There are also a number of ways to cut waste from our health care spending. We should start by ending the giveaway to the pharmaceutical companies and allow for price negotiations with prescription drugs in Medicare Part D.

Unfortunately, the ``noninterference'' clause in the Medicare Part D prescription drug benefit expressly prohibits Medicare from negotiating lower prices from pharmaceutical companies. This prohibition has imposed substantial and unnecessary costs on America's taxpayers and seniors who are paying excessive prices for prescription drugs. With Medicare barred from negotiating discounts, seniors face inflated prices for their medications, while the pharmaceutical industry gets a financial windfall.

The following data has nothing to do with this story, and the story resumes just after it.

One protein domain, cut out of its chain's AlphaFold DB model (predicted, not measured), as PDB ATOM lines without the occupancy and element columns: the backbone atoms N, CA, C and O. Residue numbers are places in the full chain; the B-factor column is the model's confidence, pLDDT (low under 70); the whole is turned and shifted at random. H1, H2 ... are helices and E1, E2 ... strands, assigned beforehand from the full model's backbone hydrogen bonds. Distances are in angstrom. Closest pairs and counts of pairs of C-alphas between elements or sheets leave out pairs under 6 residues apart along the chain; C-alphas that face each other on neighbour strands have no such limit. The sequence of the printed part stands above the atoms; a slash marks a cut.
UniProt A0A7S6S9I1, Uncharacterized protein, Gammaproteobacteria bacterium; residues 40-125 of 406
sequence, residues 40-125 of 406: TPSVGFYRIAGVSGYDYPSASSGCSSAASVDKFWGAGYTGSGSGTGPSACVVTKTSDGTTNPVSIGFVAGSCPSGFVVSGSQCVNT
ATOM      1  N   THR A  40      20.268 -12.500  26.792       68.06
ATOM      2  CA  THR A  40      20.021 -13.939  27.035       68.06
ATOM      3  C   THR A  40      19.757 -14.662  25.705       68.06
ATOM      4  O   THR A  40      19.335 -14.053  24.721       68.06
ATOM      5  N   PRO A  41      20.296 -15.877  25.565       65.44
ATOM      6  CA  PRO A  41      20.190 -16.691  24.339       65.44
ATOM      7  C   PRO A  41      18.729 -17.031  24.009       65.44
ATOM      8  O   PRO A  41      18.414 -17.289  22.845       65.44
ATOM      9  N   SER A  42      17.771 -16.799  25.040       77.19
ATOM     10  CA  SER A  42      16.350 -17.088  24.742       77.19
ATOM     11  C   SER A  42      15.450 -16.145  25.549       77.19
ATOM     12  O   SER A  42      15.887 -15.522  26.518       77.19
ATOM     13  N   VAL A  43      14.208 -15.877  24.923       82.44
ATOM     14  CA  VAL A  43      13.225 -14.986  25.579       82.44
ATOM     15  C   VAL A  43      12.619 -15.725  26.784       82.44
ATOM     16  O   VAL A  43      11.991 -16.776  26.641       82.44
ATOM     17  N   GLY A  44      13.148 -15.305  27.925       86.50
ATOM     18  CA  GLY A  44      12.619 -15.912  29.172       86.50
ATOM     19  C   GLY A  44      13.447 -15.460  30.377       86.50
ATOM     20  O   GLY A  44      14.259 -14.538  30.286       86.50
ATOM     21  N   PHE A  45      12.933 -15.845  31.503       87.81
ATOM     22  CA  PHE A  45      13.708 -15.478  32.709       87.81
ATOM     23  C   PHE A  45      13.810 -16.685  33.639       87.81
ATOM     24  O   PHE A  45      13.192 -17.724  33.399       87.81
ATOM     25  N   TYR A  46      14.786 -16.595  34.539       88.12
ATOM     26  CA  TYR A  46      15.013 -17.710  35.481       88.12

I am fighting to change that so our seniors can have access to their medicines at the lowest possible prices, and

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I have introduced a bill, along with Senators Begich and Blumenthal, that would allow for price negotiations. Allowing Medicare to directly negotiate these prices, as the Veterans' Administration does, could save us $240 billion over the next 10 years.

We also need to take a more serious look at Medicare fraud. Law enforcement authorities estimate Medicare fraud costs taxpayers more than $60 billion every year. This means as much as 20 percent of total Medicare spending is lost to fraud each year.